Capping off months of proposed rules and settlements addressing marketplace lending issues, on October 27, 2020, the Office of the Comptroller of the Currency (OCC) finalized a rule specifying that a national bank or federal savings association (collectively, “banks”) will be considered the “true lender” of a loan originated in connection with a lending partnership between the bank and a non-bank service provider if, as of the date the loan is originated, the bank is named as the lender in the loan agreement or funds the loan. Despite opposition from consumer advocate groups and state attorneys general, the OCC retained its “simple, bright-line test” to provide legal certainty the OCC said is “necessary for banks to partner confidently with other market participants and meet the credit needs of their customers.” Legal challenges are sure to follow.
The OCC noted that it received more than 4,000 comment letters on the July 2020 proposed rule, the “vast majority” of which were from individuals using one of three short-form letters to express opposition. In analysis that foreshadows its opposition to expected legal challenges (discussed below), the OCC addressed each of the primary opposition arguments as follows:
OCC’s authority to issue the rule. The OCC dismissed arguments that the rule exceeds the OCC’s legal authority, explaining the rule interprets statutes authorizing banks to lend by clarifying how to determine when a bank exercises its lending authority, and the OCC has “clear authority” to interpret these statutes. The OCC similarly rejected arguments that the final rule purports to extend federal preemption to non-banks and undermine state usury caps. Per the OCC, the final rule interprets federal banking law and has no impact on state usury caps if a non‑bank partner is the true lender.
Federal preemption procedure and the APA. The OCC explained that the agency was not required to comply with the Dodd-Frank preemption procedure provision because this provision applies only to case-by-case determinations that state consumer financial laws are preempted and the final rule is not a preemption determination. The OCC rejected comments asserting that the final rule violates the APA, re-stating its position that the APA requirement of rational and informed decision-making allows the OCC to rely on its expertise to address problems that may arise without the need for empirical or other data.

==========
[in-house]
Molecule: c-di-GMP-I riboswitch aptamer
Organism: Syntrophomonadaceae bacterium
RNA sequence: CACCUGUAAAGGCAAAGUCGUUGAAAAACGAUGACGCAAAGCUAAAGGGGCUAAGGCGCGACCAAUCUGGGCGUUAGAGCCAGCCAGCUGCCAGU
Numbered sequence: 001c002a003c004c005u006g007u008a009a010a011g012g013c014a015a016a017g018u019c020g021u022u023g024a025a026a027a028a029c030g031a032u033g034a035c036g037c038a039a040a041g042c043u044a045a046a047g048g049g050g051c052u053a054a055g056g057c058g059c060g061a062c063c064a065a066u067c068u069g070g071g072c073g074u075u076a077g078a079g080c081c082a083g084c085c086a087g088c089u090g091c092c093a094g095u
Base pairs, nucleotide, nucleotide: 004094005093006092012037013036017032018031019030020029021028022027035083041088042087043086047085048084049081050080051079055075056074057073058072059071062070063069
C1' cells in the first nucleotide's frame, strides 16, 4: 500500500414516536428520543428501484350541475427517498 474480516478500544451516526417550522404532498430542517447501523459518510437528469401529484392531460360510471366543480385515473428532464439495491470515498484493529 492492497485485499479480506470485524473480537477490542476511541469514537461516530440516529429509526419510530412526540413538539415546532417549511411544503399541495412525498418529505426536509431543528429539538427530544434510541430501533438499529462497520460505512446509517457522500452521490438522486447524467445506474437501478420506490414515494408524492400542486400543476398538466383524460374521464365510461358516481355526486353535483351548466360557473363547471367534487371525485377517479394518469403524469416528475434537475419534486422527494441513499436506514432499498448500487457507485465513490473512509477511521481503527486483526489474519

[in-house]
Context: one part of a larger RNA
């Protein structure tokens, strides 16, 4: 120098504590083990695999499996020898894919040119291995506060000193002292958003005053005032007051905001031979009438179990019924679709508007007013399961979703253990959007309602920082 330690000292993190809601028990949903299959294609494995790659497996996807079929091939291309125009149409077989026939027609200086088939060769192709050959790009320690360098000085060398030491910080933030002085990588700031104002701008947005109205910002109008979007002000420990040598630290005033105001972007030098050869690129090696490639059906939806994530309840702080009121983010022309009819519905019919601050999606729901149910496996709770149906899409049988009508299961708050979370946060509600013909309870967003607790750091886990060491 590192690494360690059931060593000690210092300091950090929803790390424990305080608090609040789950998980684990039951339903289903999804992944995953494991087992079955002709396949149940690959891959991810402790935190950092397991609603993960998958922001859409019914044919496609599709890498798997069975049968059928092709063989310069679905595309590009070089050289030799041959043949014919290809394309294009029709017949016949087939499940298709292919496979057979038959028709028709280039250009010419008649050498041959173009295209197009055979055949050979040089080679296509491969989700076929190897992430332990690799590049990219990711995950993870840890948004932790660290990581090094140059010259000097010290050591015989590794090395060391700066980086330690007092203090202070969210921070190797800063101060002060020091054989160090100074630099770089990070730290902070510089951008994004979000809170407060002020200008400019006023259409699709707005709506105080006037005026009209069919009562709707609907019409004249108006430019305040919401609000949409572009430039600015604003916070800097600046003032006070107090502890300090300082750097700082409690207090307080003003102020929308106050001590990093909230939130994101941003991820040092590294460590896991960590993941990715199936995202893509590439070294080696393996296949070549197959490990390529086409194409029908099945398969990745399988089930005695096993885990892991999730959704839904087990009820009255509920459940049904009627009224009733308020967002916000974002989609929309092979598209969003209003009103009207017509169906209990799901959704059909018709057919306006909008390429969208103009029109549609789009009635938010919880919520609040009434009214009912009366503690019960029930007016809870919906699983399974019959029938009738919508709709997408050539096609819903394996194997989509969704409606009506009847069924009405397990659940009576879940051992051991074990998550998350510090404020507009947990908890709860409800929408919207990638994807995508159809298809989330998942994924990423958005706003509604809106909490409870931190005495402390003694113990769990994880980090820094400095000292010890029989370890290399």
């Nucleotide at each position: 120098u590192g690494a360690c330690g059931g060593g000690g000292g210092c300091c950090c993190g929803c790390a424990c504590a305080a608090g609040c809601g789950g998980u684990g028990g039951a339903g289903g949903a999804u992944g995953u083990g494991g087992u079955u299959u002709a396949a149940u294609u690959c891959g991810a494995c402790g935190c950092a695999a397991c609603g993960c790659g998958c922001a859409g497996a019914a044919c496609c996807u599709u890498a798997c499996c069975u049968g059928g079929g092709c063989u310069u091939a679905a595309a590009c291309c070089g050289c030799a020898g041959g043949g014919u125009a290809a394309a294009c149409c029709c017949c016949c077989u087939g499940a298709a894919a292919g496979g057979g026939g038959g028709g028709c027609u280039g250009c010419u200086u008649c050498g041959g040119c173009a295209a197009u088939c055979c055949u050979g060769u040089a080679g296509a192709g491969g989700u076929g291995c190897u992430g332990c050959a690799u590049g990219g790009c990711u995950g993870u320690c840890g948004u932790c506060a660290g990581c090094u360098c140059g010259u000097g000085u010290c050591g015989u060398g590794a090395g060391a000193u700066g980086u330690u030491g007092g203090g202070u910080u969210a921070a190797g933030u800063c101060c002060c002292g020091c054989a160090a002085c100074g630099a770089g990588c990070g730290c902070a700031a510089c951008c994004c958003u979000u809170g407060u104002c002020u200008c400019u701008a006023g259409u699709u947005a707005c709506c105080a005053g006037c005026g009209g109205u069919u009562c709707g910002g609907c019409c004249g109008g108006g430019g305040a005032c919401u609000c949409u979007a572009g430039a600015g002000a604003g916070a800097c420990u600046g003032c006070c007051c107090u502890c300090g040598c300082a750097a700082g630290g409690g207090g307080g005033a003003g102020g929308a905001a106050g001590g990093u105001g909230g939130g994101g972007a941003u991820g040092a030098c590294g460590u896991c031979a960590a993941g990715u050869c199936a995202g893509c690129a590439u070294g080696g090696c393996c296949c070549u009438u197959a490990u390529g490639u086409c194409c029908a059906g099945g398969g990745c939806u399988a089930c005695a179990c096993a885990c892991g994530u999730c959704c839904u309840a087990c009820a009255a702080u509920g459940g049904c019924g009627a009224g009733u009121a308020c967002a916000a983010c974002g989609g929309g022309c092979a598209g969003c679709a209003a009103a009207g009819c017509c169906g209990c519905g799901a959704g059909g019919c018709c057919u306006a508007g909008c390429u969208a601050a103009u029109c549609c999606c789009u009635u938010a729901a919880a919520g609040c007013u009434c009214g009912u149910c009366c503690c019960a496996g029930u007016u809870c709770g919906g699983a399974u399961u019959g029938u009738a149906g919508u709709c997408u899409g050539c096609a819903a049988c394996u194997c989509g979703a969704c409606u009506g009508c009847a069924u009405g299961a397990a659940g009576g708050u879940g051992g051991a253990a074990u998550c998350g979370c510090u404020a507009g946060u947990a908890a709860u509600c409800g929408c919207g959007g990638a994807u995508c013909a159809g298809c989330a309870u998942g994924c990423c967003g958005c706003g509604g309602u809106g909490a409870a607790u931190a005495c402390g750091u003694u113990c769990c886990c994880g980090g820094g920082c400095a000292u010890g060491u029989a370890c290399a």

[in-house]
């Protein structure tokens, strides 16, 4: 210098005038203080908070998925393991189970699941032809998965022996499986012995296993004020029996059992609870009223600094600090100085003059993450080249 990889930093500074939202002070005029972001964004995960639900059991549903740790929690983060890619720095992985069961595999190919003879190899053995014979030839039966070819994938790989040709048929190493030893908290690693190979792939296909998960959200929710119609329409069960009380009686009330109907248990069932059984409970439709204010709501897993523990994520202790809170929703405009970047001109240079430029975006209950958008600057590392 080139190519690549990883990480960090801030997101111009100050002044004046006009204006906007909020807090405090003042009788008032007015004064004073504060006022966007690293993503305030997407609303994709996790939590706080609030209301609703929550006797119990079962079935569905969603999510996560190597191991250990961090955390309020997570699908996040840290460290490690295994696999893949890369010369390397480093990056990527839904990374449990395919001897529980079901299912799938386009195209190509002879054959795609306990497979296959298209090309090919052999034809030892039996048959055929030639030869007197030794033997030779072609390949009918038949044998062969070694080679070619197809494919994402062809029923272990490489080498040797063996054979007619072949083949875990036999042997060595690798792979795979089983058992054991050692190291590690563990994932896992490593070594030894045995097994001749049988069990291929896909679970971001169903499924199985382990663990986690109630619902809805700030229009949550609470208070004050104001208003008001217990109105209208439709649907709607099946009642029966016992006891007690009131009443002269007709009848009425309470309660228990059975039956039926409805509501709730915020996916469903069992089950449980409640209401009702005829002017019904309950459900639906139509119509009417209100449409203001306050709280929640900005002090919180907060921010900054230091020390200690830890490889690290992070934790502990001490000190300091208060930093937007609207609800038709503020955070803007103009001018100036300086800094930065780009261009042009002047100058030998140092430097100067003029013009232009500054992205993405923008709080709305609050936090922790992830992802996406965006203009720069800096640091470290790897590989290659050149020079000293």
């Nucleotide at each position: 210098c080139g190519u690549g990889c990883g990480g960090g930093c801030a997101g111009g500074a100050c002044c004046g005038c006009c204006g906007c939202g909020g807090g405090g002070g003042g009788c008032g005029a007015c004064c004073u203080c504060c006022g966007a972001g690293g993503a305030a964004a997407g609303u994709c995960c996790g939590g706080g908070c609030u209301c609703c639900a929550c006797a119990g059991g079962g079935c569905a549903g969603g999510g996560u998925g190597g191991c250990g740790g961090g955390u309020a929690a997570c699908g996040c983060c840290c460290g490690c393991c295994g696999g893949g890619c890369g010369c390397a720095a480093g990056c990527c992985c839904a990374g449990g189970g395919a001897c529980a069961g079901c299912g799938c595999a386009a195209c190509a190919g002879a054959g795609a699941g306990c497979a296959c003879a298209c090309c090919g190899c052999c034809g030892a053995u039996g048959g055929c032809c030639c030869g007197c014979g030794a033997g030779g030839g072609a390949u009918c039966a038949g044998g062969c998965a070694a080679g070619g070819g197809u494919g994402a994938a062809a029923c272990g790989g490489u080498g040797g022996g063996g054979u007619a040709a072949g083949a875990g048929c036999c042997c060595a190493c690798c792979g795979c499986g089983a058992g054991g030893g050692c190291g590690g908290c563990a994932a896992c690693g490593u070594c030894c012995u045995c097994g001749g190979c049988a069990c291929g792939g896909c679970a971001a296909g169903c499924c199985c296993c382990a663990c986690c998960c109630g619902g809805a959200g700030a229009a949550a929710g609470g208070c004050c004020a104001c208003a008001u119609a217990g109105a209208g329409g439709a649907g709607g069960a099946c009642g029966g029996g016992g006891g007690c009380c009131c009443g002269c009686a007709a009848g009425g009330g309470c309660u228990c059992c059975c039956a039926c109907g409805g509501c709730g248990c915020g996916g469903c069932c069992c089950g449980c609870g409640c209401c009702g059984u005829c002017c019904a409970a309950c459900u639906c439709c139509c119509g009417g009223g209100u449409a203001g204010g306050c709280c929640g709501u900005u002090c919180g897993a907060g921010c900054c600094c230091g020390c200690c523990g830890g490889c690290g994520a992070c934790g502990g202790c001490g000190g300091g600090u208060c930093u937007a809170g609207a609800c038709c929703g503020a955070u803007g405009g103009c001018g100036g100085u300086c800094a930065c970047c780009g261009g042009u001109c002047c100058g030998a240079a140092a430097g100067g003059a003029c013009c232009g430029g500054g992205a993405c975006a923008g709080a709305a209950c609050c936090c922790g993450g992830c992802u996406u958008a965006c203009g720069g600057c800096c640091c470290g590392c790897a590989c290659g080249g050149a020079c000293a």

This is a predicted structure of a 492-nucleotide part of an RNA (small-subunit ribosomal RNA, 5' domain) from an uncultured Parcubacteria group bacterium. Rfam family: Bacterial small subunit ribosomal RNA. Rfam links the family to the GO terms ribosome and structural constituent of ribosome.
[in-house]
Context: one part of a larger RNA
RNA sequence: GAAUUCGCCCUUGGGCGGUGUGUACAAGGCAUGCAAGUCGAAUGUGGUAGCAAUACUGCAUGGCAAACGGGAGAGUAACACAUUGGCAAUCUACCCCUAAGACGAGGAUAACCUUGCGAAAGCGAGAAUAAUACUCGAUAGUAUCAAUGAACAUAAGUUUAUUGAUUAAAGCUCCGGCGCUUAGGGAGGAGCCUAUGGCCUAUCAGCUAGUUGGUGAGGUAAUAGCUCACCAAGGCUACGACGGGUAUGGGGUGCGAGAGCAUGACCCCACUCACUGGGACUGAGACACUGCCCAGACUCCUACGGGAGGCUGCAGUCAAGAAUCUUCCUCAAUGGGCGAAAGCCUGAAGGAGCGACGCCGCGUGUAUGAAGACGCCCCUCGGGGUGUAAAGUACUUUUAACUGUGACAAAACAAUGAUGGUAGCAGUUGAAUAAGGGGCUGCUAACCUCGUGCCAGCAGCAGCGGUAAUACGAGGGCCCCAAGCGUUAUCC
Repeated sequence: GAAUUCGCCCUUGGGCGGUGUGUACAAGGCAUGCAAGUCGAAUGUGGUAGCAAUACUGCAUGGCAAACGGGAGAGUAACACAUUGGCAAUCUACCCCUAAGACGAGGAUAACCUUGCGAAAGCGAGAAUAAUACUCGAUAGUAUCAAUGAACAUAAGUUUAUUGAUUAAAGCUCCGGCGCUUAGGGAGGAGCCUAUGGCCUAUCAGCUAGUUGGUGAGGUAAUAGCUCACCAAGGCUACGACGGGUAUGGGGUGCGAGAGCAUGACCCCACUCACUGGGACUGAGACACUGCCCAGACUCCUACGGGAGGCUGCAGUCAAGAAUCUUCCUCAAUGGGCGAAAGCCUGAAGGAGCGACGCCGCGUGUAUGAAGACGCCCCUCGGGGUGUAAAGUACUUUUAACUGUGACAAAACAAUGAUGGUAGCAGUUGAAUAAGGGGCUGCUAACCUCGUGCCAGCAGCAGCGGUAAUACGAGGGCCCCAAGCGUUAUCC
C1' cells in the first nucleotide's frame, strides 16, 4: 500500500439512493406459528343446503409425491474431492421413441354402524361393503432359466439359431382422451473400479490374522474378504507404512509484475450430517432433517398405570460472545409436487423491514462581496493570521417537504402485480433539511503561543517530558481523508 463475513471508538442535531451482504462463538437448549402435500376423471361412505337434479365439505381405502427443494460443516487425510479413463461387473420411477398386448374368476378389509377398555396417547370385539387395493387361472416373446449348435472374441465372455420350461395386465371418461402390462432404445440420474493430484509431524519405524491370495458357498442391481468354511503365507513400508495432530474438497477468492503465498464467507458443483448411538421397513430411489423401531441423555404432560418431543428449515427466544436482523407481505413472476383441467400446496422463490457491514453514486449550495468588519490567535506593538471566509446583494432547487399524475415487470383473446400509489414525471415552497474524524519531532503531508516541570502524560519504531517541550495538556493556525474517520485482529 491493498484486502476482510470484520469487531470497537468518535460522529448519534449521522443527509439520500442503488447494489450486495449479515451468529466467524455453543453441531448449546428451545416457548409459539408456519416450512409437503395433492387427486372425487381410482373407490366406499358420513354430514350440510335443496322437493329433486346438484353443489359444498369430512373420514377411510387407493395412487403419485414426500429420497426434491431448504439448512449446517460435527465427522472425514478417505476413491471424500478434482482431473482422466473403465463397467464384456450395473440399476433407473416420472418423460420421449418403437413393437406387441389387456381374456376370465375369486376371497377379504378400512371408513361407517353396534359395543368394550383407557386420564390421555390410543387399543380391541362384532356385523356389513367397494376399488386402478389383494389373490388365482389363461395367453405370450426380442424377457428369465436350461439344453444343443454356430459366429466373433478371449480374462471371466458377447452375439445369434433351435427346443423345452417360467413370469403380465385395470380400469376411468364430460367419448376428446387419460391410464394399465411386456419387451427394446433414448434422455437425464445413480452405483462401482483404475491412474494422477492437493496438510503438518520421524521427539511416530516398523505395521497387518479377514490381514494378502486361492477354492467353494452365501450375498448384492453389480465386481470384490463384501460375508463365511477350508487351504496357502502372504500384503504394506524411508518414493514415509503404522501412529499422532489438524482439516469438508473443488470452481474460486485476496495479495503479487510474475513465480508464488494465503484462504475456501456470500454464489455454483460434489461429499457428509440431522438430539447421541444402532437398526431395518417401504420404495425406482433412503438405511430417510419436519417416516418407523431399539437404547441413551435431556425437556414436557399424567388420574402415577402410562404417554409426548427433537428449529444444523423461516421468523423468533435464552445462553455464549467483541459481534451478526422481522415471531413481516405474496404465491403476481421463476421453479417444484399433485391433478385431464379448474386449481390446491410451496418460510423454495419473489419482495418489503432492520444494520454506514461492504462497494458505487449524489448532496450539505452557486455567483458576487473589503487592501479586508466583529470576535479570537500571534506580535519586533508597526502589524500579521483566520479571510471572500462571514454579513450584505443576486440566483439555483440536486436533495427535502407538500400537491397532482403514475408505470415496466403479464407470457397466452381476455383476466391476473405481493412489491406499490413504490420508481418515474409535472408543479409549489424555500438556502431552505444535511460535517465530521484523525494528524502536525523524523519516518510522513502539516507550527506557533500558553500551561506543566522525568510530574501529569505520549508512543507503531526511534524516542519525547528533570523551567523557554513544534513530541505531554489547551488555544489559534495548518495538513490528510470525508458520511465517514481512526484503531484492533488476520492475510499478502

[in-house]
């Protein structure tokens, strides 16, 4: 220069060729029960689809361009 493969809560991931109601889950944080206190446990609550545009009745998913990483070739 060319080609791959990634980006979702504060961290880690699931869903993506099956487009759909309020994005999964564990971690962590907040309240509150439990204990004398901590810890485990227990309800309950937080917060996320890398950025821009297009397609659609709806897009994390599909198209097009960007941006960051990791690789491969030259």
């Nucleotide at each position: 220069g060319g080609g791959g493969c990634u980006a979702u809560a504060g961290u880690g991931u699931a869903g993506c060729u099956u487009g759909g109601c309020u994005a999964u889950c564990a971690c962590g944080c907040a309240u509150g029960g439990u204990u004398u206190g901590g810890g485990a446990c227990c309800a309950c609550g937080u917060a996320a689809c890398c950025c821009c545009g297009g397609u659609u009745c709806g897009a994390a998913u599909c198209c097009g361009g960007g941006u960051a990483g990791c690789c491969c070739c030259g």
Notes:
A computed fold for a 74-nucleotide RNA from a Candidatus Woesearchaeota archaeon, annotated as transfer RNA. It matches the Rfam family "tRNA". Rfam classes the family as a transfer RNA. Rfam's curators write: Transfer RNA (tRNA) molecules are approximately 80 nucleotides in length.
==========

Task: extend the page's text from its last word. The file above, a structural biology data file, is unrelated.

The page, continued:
Rent-a-charter concerns. The OCC disagreed with state attorneys general (state AGs) and others who contend that the final rule would facilitate rent-a-charter arrangements. In the OCC’s view, the “clear and simple test” in the final rule and the “robust supervisory framework” applicable to all lenders and non‑bank service providers will create effective tools to address these schemes. The OCC emphasized bank responsibilities to establish and maintain prudent underwriting practices, loan documentation practices, and appropriate internal controls and information systems to assess and manage risks.
The OCC made one change in the final rule to address concerns that the proposal could create a scenario in which two banks are considered the “true lender” because one bank funded the loan and another bank is named as the lender in the loan agreement. The OCC added a provision to the final rule clarifying that in that circumstance, the bank named as the lender in the loan agreement is the lender that makes the loan. This change creates clarity for financing arrangements, such as warehouse lending, indirect auto lending, loan syndications, and other structured financings.
The OCC further clarified that the rule does not apply to retail sales of goods under retail installment contracts.
The final rule becomes effective on December 29, 2020.
We expect swift legal action from state AGs, who filed a lengthy comment letter urging the OCC to withdraw its proposed rule. State AGs promptly filed suit to challenge the OCC’s “valid when made” rule. They likely will follow a similar path here.
In addition, if there is a change in Administration, we may see Congress attempt to use the Congressional Review Act (CRA) to overturn the final rule. The Office of Information and Regulatory Affairs has determined that the final rule is not a “major rule,” so a Government Accountability Office report is not required. However, the final rule will be submitted to Congress after the deadline for the CRA lookback period and will be subject to a renewed period for review by the new Congress.